These were lavishly decorated with elaborate flame-shaped sculptures, hence its name, as Flamboyant means blazing.

The exuberant and lavish Flamboyant period is also known as the Era of Stonework Lace.

Loire Valley architectural styles - French Renaissance

Until the 15th century books were handwritten, therefore very expensive.

The invention of printing in 1450 made them affordable to a wider audience.

The Greek scholars, driven from Constantinople by the Turks in 1453, found refuge in the Italian courts.

Once there, they re-introduced the ancient Greek and Roman cultures.

This period of re-invention became known as Rebirth or Renaissance.

Charles VII, Louis XII and François I were the protagonists of the French Renaissance.

Indeed, they were so impressed by Italian culture during their various military expeditions in the years 1480 to 1515, that they brought it back to France!

The kings and their vassals invited the best Italian artists to come and work for them.

Elegant palaces soon replaced their old castles; times were indeed safe so there was no more need for massive, dark and cold fortresses.

Men of the 16th century were on a quest for absolute harmony, beauty, light, space, comfort, leisure and luxury!

Medallions and low reliefs therefore adorned the facades of their palaces, and large windows flanked with pilasters open them.

Dormer-windows and carved chimneys decorated the pointed roofs.

Italian staircases, one of the most stunning architectural features of the Renaissance, appeared.

Some had a double-helix as in Chambord, or were straight but had a boxed-ceiling as in Azay-le-Rideau or Chenonceau.

Renaissance castles were not always built on a promontory, but often at the edge of a lake and elegantly blended with their environment.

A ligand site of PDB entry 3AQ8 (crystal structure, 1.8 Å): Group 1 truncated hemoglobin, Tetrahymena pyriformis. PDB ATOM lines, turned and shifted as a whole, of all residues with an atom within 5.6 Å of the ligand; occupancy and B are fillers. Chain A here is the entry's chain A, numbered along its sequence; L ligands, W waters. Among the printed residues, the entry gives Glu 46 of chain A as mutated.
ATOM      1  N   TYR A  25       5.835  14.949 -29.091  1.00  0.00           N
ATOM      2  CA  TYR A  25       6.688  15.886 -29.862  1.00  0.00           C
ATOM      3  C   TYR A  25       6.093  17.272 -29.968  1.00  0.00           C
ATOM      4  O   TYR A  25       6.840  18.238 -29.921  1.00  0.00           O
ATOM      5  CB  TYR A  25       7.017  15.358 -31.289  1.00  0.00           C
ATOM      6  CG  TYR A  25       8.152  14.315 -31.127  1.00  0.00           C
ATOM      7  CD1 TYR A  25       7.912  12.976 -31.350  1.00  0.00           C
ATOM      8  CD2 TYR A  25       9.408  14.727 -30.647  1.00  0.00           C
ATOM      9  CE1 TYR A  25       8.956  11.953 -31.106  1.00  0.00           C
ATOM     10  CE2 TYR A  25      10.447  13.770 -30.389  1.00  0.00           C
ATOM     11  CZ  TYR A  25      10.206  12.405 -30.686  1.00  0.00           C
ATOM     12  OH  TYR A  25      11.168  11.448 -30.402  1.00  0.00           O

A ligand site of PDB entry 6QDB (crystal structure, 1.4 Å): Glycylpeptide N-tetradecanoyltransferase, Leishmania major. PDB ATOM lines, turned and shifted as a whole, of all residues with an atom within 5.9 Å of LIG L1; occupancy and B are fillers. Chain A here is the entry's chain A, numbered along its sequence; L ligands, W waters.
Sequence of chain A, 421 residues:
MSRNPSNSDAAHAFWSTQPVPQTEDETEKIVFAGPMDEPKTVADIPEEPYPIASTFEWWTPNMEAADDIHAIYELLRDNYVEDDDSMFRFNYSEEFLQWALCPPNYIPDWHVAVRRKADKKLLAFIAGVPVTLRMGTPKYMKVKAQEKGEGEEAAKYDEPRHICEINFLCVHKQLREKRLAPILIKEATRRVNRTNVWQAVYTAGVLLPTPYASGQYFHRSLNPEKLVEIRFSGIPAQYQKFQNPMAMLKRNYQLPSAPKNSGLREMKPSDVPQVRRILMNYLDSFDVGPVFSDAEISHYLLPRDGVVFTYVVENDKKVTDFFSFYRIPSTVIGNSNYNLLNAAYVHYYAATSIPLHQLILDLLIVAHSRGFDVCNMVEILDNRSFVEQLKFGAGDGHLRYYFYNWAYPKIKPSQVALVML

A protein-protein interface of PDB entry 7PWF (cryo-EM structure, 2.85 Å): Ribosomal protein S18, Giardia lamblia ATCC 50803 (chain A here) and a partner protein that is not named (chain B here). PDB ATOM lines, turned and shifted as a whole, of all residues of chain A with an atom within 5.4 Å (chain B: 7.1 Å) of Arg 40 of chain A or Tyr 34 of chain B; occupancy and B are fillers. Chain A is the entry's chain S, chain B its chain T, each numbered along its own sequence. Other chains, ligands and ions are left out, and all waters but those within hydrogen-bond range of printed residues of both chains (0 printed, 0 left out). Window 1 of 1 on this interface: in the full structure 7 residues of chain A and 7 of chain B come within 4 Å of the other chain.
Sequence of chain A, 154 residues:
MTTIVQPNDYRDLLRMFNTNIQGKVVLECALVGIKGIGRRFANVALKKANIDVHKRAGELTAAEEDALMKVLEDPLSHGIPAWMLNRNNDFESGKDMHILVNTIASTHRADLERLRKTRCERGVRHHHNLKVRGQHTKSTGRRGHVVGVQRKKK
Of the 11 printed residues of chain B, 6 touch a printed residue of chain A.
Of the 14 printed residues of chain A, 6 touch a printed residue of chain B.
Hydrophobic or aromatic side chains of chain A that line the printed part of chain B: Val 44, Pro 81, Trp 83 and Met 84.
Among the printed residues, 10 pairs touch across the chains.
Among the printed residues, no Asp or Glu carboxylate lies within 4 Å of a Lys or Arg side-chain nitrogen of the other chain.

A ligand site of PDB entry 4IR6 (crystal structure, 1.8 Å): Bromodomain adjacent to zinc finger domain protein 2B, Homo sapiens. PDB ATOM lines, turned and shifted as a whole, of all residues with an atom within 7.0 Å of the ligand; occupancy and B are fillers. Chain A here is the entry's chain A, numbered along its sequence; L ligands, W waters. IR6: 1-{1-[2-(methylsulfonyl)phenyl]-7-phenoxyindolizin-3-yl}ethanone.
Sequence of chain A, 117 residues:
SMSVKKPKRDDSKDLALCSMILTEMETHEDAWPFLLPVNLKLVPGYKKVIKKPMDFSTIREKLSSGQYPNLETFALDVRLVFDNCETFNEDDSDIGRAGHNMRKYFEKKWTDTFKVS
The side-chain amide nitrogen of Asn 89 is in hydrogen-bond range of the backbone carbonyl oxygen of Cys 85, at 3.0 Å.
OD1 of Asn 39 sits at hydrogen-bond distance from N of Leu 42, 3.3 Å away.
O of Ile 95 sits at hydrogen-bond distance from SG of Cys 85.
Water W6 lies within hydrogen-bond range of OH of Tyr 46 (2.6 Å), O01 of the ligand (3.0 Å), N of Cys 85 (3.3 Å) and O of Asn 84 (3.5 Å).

Their gardens reflected the taste for nature tamed by man.

They indeed made great use of flower beds edged with boxwood (Jardin à la Française) as well as ponds, sculptured fountains and statues.

French Renaissance kings built Amboise, Chambord, Blois ... the great lords built Azay-le-Rideau and Chenonceau...

Loire Valley architectural styles - Classical

Antiquity fully inspired this style which sprawled on the 17th and 18th centuries.

Classical is defined by the elegance, majesty, sobriety, symmetry, balance and purity of form!

It indeed make great use of the three Greek architectural orders, Doric, Ionic and Corinthian.

These are indeed often superimposed on pediments in secular buildings.

Classical religious architecture is equally elegant.

Many churches enlarged during that period indeed boast impressive domes and volumes.

Loire Valley - Gabare

Loire Valley, the Royal Valley

The Loire Valley is also known as the Royal Valley because of the many chateaux the kings of the French Renaissance and their vassals built along the river
Aerial photo of the Chateau de Chinon

Chateau de Chinon – Loire Valley – History

Chateau de Chinon, restored ruins of the fortress built by Henry II of England where Joan of Arc came to serve King Charles VII during the Hundred years War
Cycling along the Loire River

Cycling along the Loire River

The best cycling routes along the Loire River, a series of trails that follow the river from its spring in Auvergne downwards to its mouth in the Atlantic
Chateau de Villandry and gardens

Villandry Renaissance Chateau – Gardens

The Renaissance Chateau and gardens of Villandry in the Loire Valley, fully restored by Joachim Carvallo, and today registered as UNESCO's World Heritage